I'm mixing it with anywhere up to 1000 showgoers inside a large show tent that has been erected in the Jardin des Tuileries. We are waiting for the Christian Dior show. Judging by the two grandiose white staircases which bookend the stage at the back of the runway, it's going to be an elaborate production. The backdrop is painted dove grey, the signature colour of the haute couture house.
As with Versace on Friday, it's a tight space.
The runway is so wide, there is barely room between the front row and the media packs that are roaming, looking for celebs. Although they are at present only mildly interested in a gaggle of French celebs who have turned up, the snappers jump to attention at the sight of Mischa Barton.
A furious media scramble ensues, although this time thankfully without the runway-vaulting addition of Marie Claire Australia editor Jackie Frank. I'm sure Frank is in here somewhere but for the mo at least, she's keeping her distance.
I manage to squeeze into the pack and ask Barton one question before security intervenes. Actually security has already intervened by manhandling the scrum, and even some hapless passersby trying to get to their seats.
This is Paris - the private security personnel here have a tendency to act like they're the police. Believe me, it pisses a lot of people off.
Since Barton was in Australia last year as the guest of David Jones, I had heard that she is still complaining about her treatment at the hands of the Australian media. Prompted by a question from one [in fact SMH] journalist at Barton's media conference - did she knew the name of the designer whose frock she was wearing? (she didn't) - other outlets picked up the story.
I ask whether Barton thinks she was given too hard a time in Australia over the gaffe.
"About designers?" she replies. "Oh yeah....no, that was silly. Whatever. I mean that was one writer's choice".
Lights down. A single mannequin walks to the middle of the stage above the stairs and strikes a pose. She is wearing a conical hat made from what look like frathers - but I later learn are blades of tinted straw - and a brick red leather tailleur with nipped-in waist, pencil skirt and ballooning fur sleeves.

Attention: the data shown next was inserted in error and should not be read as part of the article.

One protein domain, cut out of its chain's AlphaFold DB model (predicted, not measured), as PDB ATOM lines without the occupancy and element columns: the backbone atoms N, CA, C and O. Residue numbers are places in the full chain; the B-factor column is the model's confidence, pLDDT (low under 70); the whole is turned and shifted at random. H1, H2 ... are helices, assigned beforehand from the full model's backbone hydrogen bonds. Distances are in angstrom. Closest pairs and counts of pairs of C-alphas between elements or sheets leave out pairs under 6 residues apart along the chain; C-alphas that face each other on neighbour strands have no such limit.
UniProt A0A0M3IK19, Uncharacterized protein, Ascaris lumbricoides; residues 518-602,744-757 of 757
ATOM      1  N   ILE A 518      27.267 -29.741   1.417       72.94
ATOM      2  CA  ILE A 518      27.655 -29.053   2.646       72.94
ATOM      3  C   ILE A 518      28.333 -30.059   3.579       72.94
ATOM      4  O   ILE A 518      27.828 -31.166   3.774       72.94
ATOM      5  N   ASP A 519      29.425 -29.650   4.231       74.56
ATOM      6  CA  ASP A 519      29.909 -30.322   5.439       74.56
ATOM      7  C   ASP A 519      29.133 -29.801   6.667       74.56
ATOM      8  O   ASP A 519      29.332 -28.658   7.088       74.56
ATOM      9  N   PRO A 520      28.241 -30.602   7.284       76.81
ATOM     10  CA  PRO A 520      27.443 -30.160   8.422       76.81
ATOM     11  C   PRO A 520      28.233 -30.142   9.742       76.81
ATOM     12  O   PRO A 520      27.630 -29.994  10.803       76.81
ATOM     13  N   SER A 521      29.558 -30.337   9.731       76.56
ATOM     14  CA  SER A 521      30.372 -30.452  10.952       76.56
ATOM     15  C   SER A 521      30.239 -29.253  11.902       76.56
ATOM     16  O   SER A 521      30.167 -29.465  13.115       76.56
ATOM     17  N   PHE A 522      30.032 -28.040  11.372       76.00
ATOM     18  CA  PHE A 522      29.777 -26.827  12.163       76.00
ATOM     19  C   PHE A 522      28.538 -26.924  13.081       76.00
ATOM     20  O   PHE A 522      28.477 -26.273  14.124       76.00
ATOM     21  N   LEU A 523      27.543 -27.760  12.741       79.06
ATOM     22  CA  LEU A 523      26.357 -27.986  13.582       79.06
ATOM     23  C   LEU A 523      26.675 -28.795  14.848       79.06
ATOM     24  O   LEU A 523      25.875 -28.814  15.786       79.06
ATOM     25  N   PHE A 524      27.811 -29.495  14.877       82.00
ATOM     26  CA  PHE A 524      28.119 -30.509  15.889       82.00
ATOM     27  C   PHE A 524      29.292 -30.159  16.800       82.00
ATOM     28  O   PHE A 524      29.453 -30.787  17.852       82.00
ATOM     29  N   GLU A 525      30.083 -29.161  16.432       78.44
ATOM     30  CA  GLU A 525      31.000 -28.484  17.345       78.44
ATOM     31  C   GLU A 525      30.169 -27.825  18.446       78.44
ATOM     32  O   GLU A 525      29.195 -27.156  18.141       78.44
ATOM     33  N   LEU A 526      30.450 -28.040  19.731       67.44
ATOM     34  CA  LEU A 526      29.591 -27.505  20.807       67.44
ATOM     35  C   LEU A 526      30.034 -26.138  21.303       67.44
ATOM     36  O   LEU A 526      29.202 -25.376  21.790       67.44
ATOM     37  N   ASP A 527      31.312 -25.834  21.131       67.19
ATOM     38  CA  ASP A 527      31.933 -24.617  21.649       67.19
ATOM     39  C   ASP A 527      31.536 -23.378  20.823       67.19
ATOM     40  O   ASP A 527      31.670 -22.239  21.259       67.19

It's an impossibly elegant tableau - like a cartoon caricature of a 1950s couture show. She descends the staircase and is followed by more models, each more elegantly-clad than the last.
The voluminous coats and capes have gargantuan fur collars and cuffs. The tailleurs have draped skirts, big shoulder pads and crystal embellishments.
The shoes have enormous chunky heels and platforms and are covered in studs and straps - reminiscent of the shoes worn by women in Paris during the Occupation (the more outrageous the platform - and hat - the bigger the "F*** you" being served to the Nazis, or so was the intention at the time apparently).
The hats are fantastic - yet more cones and a series of asymmetric cocktail hats which suggest the time frame of Dior's creative director John Galliano could in fact be the 1940s. And quite specifically, the work of one couturier, Elsa Schiaparelli. The colours are sublime: hot pink, chartreuse and tangerine, interspersed with barely-there putty and dove grey.
As they walk to the end of the runway each model strikes a glamour pose. The closer they get the easier it is to see the styling, which includes the kind of false eyelashes normally tailored to drag queens and Galliano's trademark black stickon brows.
By the time it gets to the big dresses - statement gowns with enormous tiered skirts in duchesse satin, one dress with a black and white sequin-embellished strapless bodice and voluminous hot pink tulle skirts - I start to wish that I had seen Dior's most recent haute couture show in January and all the incredible workmanship there. This seems a little Dior couture Lite. Of course it is - it's ready-to-wear. Either way, it's a magnificent show.
I already knew that Catherine McNeil would be doing the show, but spot Sydneysider Alexandra Agoston-O'Connor on the runway. Now modelling fulltime, Agoston-O'Connor in fact walked in Dior's January show.
I head backstage afterwards to find her and others and wait while two dressers unbutton and peel off the long violet gloves she was wearing to go with her grape-coloured, column. She's a tall girl but in those monstrously high heels, Agoston-O'Connor looks like a small giraffe. While I am waiting to talk to her, I spot Gemma Ward who I did not even realise had been in the show. With all the hats and styling, it was hard to make out who was who.
We had a quick chat:
I heard that you might be back this week to do a couple of shows. Did you do Balmain on Sunday?
Gemma Ward: No I've just done Balenciaga and Dior.
You've been working on a couple of films haven't you?
Yeah, I just did a film in Australia.
How did it [The Black Balloon] go?
It was really, really great, thank-you. I had a great time.
When is that coming out?
I think maybe the end of the year for the film festivals and then next year.
I think you've developed an American accent.
Have I? Well I didn't notice.
What about the other film?
It's called The Strangers. I think that comes out this Halloween.
How are you balancing the two?
Yeah it's trying to keep both in place at the moment. It's a lot of work.
Which do you enjoy the most?